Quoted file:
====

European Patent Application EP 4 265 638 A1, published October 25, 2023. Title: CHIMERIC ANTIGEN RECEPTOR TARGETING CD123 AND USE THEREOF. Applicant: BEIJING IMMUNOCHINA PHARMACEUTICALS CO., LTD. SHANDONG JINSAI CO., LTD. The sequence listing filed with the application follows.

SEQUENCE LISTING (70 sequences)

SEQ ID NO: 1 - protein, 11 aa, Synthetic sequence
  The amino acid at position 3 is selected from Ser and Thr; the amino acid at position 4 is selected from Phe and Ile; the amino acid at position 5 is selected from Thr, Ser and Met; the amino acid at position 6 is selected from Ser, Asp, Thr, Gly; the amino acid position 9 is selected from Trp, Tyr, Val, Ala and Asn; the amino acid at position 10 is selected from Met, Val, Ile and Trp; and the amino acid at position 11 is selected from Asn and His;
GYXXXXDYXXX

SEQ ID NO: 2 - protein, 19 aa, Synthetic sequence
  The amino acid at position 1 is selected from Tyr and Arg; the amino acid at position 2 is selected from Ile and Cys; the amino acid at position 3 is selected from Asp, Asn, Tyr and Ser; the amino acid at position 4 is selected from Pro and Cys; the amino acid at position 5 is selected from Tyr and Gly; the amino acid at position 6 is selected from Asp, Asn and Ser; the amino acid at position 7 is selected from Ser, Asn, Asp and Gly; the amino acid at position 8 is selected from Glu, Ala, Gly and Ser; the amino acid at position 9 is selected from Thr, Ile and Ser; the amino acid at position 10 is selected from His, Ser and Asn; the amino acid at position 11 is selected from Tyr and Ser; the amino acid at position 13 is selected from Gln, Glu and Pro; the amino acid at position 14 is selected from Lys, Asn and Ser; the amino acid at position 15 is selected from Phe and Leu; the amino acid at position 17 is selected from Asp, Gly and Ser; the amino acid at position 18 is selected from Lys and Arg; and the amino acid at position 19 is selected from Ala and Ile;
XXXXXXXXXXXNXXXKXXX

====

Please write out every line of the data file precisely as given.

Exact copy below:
European Patent Application EP 4 265 638 A1, published October 25, 2023. Title: CHIMERIC ANTIGEN RECEPTOR TARGETING CD123 AND USE THEREOF. Applicant: BEIJING IMMUNOCHINA PHARMACEUTICALS CO., LTD. SHANDONG JINSAI CO., LTD. The sequence listing filed with the application follows.

SEQUENCE LISTING (70 sequences)

SEQ ID NO: 1 - protein, 11 aa, Synthetic sequence
  The amino acid at position 3 is selected from Ser and Thr; the amino acid at position 4 is selected from Phe and Ile; the amino acid at position 5 is selected from Thr, Ser and Met; the amino acid at position 6 is selected from Ser, Asp, Thr, Gly; the amino acid position 9 is selected from Trp, Tyr, Val, Ala and Asn; the amino acid at position 10 is selected from Met, Val, Ile and Trp; and the amino acid at position 11 is selected from Asn and His;
GYXXXXDYXXX

SEQ ID NO: 2 - protein, 19 aa, Synthetic sequence
  The amino acid at position 1 is selected from Tyr and Arg; the amino acid at position 2 is selected from Ile and Cys; the amino acid at position 3 is selected from Asp, Asn, Tyr and Ser; the amino acid at position 4 is selected from Pro and Cys; the amino acid at position 5 is selected from Tyr and Gly; the amino acid at position 6 is selected from Asp, Asn and Ser; the amino acid at position 7 is selected from Ser, Asn, Asp and Gly; the amino acid at position 8 is selected from Glu, Ala, Gly and Ser; the amino acid at position 9 is selected from Thr, Ile and Ser; the amino acid at position 10 is selected from His, Ser and Asn; the amino acid at position 11 is selected from Tyr and Ser; the amino acid at position 13 is selected from Gln, Glu and Pro; the amino acid at position 14 is selected from Lys, Asn and Ser; the amino acid at position 15 is selected from Phe and Leu; the amino acid at position 17 is selected from Asp, Gly and Ser; the amino acid at position 18 is selected from Lys and Arg; and the amino acid at position 19 is selected from Ala and Ile;
XXXXXXXXXXXNXXXKXXX